top of page

Rights of First Refusal

Updated: Nov 11, 2023

A right of first refusal (sometimes a first right of refusal) is the right of someone to purchase something before anyone else. It is an opportunity or option to buy some property that someone else might want to buy.

In my practice, rights of first refusal generally arise in the corporate context. For example, shareholders of a close corporation might agree to a buy-sell or shareholder agreement. These routinely include a right of first refusal for either the business or the other owners when one owner decides to leave the business. You might also find a right of first refusal in the bylaws or company agreement.

They also arise in the context of real estate. Buyers might purchase a right of first refusal for property that is not on the market in the event the owner decides to sell. But they can arise in the context of the sale and purchase of just about any asset.

Rights of first refusal are usually limited in time. For businesses, this might be 60 to 90 days. They might also be limited in amount. For example, a retiring business owner might be required to sell the interest back to the business for a lesser amount.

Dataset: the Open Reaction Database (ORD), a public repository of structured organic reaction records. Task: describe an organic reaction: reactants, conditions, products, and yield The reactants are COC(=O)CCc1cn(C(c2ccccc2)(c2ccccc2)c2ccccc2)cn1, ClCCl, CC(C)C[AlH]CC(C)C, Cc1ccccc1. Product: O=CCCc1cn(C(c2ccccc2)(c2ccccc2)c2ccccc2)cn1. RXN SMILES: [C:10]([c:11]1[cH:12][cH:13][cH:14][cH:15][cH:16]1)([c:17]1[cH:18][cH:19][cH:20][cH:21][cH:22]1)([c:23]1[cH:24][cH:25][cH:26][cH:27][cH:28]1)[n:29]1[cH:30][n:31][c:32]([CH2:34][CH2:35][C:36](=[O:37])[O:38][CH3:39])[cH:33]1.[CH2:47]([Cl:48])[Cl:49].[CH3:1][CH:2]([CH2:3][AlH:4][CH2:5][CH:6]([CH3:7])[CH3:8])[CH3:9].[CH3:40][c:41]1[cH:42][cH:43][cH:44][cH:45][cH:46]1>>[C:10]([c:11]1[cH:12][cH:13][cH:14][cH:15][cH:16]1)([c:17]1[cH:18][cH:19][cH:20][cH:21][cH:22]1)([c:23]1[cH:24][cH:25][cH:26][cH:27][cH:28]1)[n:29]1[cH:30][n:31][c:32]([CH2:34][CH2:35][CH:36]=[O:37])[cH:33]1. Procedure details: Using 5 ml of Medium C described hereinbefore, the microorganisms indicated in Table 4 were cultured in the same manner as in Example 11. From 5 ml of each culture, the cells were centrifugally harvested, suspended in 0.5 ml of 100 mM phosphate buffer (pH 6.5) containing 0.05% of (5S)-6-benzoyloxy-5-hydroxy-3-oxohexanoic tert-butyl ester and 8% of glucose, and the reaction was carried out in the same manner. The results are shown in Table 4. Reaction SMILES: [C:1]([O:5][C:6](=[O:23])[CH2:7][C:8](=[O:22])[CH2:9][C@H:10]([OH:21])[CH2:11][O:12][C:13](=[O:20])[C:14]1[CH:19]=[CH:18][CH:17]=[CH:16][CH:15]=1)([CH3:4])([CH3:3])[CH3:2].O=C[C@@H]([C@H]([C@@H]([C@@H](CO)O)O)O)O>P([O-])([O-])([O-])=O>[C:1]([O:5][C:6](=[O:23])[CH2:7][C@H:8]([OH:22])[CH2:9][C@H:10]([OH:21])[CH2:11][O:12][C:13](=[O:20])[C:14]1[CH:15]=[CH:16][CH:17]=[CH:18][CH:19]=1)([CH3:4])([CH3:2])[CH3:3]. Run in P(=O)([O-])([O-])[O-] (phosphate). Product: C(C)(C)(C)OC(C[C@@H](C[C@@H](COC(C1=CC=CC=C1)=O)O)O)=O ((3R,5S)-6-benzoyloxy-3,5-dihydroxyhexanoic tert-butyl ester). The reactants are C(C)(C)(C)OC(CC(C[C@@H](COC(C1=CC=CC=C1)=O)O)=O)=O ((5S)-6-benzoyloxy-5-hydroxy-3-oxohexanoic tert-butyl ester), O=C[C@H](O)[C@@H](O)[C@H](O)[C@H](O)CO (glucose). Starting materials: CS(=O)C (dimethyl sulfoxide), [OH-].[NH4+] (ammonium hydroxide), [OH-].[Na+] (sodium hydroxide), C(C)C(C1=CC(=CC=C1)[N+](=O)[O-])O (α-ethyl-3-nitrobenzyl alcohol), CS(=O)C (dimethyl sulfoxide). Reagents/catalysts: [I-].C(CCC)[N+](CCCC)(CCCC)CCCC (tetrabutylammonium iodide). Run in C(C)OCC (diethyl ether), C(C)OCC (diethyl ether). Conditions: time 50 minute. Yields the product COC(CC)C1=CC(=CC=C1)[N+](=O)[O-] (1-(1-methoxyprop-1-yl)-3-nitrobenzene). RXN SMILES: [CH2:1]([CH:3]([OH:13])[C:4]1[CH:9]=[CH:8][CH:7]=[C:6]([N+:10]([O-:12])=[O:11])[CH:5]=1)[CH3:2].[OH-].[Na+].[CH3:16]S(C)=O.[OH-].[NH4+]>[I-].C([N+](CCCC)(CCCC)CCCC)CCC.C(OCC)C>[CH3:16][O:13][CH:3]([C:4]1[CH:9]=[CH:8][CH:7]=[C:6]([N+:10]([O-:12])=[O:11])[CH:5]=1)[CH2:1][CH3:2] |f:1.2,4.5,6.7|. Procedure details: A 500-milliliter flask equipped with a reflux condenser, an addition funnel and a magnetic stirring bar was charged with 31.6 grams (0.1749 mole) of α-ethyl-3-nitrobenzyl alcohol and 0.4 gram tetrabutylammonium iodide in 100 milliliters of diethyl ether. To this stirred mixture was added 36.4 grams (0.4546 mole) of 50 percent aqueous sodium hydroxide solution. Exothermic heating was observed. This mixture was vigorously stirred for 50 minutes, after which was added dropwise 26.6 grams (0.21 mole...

These make a lot of sense in the business context. Perhaps an LLC has three members who all engage in management of the business. But one of the members decides to retire and sell her membership interest to his son. What if the remaining members don't like the son? Or what if they do, but they know he has little business experience? What if he would be taking over a majority interest in the LLC? They would essentially end up in a bidding war with the son.

If their LLC has a buy-sell agreement, then there is probably a right of first refusal for the company or the members, or one and then the other. If the LLC or the remaining members want the son involved, then they simply take no action. It's a right, an opportunity, not a requirement.

You can find these in various contexts in every state. And it’s generally a good idea in the context of business ownership.

0 views0 comments

Recent Posts

See All

Texas Business Courts – What, Why, and How?

In 2023, Texas adopted HB 19, establishing the Texas Business Courts ("TBC"). The TBC will operate in several metropolitan areas, the TBC will have specific jurisdictional and procedural rules, and th

Severability (Common Clauses)

(This post is part of a series called “Common Clauses,” focused on explaining so-called boilerplate provisions of contracts. Click the link to see other posts in this series). What is it? A severabili


bottom of page